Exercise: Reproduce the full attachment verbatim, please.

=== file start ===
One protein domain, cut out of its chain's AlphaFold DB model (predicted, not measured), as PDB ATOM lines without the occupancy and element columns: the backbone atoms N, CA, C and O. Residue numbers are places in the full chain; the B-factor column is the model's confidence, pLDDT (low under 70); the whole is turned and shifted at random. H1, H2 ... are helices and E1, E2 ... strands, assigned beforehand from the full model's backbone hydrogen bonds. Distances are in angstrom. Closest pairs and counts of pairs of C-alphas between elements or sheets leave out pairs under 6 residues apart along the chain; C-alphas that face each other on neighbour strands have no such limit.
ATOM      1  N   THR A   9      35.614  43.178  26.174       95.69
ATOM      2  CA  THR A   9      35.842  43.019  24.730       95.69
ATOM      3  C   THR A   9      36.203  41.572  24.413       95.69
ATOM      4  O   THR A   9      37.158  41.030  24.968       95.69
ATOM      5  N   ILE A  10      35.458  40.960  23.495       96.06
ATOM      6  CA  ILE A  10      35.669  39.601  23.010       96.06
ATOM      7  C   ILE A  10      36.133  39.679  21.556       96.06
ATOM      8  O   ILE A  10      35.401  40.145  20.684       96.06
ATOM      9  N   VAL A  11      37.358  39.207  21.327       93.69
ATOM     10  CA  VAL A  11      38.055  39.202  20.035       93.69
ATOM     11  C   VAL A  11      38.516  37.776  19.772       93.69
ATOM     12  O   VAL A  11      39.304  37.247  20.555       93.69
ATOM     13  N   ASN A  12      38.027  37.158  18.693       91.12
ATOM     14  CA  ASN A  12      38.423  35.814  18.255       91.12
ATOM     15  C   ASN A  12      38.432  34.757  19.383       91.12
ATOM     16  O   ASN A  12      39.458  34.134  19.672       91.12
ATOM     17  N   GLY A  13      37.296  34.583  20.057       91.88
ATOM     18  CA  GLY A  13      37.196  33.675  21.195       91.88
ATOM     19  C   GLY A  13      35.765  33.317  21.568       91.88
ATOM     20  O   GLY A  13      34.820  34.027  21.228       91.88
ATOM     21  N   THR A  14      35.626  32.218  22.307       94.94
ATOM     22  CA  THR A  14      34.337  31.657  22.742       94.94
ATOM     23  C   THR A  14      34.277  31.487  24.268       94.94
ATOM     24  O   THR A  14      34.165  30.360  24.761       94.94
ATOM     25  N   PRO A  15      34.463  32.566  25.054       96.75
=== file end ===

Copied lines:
One protein domain, cut out of its chain's AlphaFold DB model (predicted, not measured), as PDB ATOM lines without the occupancy and element columns: the backbone atoms N, CA, C and O. Residue numbers are places in the full chain; the B-factor column is the model's confidence, pLDDT (low under 70); the whole is turned and shifted at random. H1, H2 ... are helices and E1, E2 ... strands, assigned beforehand from the full model's backbone hydrogen bonds. Distances are in angstrom. Closest pairs and counts of pairs of C-alphas between elements or sheets leave out pairs under 6 residues apart along the chain; C-alphas that face each other on neighbour strands have no such limit.
ATOM      1  N   THR A   9      35.614  43.178  26.174       95.69
ATOM      2  CA  THR A   9      35.842  43.019  24.730       95.69
ATOM      3  C   THR A   9      36.203  41.572  24.413       95.69
ATOM      4  O   THR A   9      37.158  41.030  24.968       95.69
ATOM      5  N   ILE A  10      35.458  40.960  23.495       96.06
ATOM      6  CA  ILE A  10      35.669  39.601  23.010       96.06
ATOM      7  C   ILE A  10      36.133  39.679  21.556       96.06
ATOM      8  O   ILE A  10      35.401  40.145  20.684       96.06
ATOM      9  N   VAL A  11      37.358  39.207  21.327       93.69
ATOM     10  CA  VAL A  11      38.055  39.202  20.035       93.69
ATOM     11  C   VAL A  11      38.516  37.776  19.772       93.69
ATOM     12  O   VAL A  11      39.304  37.247  20.555       93.69
ATOM     13  N   ASN A  12      38.027  37.158  18.693       91.12
ATOM     14  CA  ASN A  12      38.423  35.814  18.255       91.12
ATOM     15  C   ASN A  12      38.432  34.757  19.383       91.12
ATOM     16  O   ASN A  12      39.458  34.134  19.672       91.12
ATOM     17  N   GLY A  13      37.296  34.583  20.057       91.88
ATOM     18  CA  GLY A  13      37.196  33.675  21.195       91.88
ATOM     19  C   GLY A  13      35.765  33.317  21.568       91.88
ATOM     20  O   GLY A  13      34.820  34.027  21.228       91.88
ATOM     21  N   THR A  14      35.626  32.218  22.307       94.94
ATOM     22  CA  THR A  14      34.337  31.657  22.742       94.94
ATOM     23  C   THR A  14      34.277  31.487  24.268       94.94
ATOM     24  O   THR A  14      34.165  30.360  24.761       94.94
ATOM     25  N   PRO A  15      34.463  32.566  25.054       96.75